Students of Lucinda Hitchcock and Rachel Ossip’s Shaping Language course spent the semester “ffabschrifting” — treating writing as making and making as writing and simultaneously creating content and form, each with the other in mind. The class hosted a final event/party downtown in the Design Office last night.
Each student read their own poem/story/definition of “ffabschrifting,” and Hitchcock and Ossip read a transcript — no, a ffabschrift — of their own previous conversation about the course’s development and all the brilliant, unexpected ways students took on the role of ffabschrifter. This variety sparked some engaging debate: on the one hand, it seems like we are all ffabschrifters, whether we know it or acknowledge it or embrace it or not; at the same time, purposeful and conscious attention made all the difference to everyone’s process and resulting work.
The group then invited visitors into the discussion with some questions: Does ffabschrifting have to involve text? Is it limited to just writing and making? Is “ffabschrifting” the right word for what’s happening here? Amid all these loose ends, one thing was certain: ffabschrifting is more than a practice — it’s a movement. We love these ideas and these questions, and can’t wait to see how the movement advances.
Check out some of the class’s work on their website: http://shapinglanguage.tumblr.com/
The Shaping Language course will be offered to GD seniors and grad students again next year (and non-majors with permission from the instructor).
Interested in publication as an art form, an evolving medium, and a site for experimentation? This summer program is a great opportunity to learn about the history of publication and actively engage in the contemporary practice. According to their announcement, participants will “research, analyze, and enact an approach to publication that hinges on today’s networked forms of production and circulation but also mines the history of print culture and artistic practice.”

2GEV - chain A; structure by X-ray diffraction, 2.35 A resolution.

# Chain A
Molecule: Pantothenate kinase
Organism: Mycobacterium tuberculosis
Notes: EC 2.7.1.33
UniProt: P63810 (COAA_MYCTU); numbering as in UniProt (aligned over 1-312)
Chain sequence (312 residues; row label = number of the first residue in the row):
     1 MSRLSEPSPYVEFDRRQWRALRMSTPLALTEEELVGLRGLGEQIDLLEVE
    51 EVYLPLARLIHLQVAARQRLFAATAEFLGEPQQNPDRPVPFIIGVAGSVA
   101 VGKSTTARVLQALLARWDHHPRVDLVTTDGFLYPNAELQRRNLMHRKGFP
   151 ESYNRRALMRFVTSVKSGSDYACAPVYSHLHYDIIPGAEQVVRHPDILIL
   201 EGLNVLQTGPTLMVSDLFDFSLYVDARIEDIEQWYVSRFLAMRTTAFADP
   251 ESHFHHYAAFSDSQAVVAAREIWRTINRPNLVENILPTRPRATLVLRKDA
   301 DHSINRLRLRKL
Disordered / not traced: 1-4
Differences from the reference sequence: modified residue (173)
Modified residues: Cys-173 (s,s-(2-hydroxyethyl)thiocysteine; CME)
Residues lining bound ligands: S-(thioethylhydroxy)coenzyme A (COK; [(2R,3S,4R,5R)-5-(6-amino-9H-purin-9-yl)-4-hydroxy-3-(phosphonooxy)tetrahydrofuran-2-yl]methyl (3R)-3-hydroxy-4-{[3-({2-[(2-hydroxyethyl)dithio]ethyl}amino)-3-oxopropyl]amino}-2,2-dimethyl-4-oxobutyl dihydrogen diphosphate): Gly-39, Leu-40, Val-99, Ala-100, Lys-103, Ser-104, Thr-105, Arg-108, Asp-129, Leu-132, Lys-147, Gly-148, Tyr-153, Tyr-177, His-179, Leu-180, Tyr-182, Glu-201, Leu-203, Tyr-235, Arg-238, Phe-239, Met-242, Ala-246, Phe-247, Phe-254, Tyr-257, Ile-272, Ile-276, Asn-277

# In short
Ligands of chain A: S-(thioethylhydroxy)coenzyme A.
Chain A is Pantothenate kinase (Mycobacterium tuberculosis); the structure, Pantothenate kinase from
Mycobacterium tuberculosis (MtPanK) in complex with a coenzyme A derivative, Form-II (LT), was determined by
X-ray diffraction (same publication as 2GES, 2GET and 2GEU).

Check out the details and apply by Monday, April 6.
The RISD Writing Center is proud to announce the publication of our video tutorial on writing research papers. You can access all the videos and supporting materials in the Video Tutorial tab at the top of our website.
Curious? Get started:
The Writing Center invites all RISD grads (thesis year or not) to our series of weekly Wintersession Grad Written Thesis Workshops, including one this Thursday. Click on the poster below for details on this week’s workshop, and check in weekly for updates.
The RISD Writing Center highly recommends the new student-curated exhibition Kindred, on view at the Gelman Gallery December 5, 2014 through February 1, 2015. Not only is there a significant selection of text-based work, but Writing Center tutor Oge Mora (Illustration ’16), has a piece of great interest to us in the show.
Oge collaborated with exhibition co-curator Kelly Walters (GD ’15) on The Standard English Test Booklet (SET) — a series of questions that mix “standard” English with other dialects. The piece highlights how language connects to identity, and how that connection often gets overlooked, if not repressed, in academic settings. Gallery visitors are invited to take these tests as well as participate in a brief survey.
Writing Center tutors and staff had the pleasure of interacting with Oge’s work before the show in a recent staff meeting. Oge led a discussion of how code-switching (changing the dialect or type of English one uses in academic, professional, and social contexts) is problematic, and how code-meshing (using a combination of dialects and types of English to best articulate one’s ideas and identity) could resolve these issues. We had an opportunity to take her SET exam and reflect on the experience compared to test-taking in “standard” English.
We hope you’ll visit the RISD Writing Center if you’re interested in writing in your own dialects and/or finding your voice.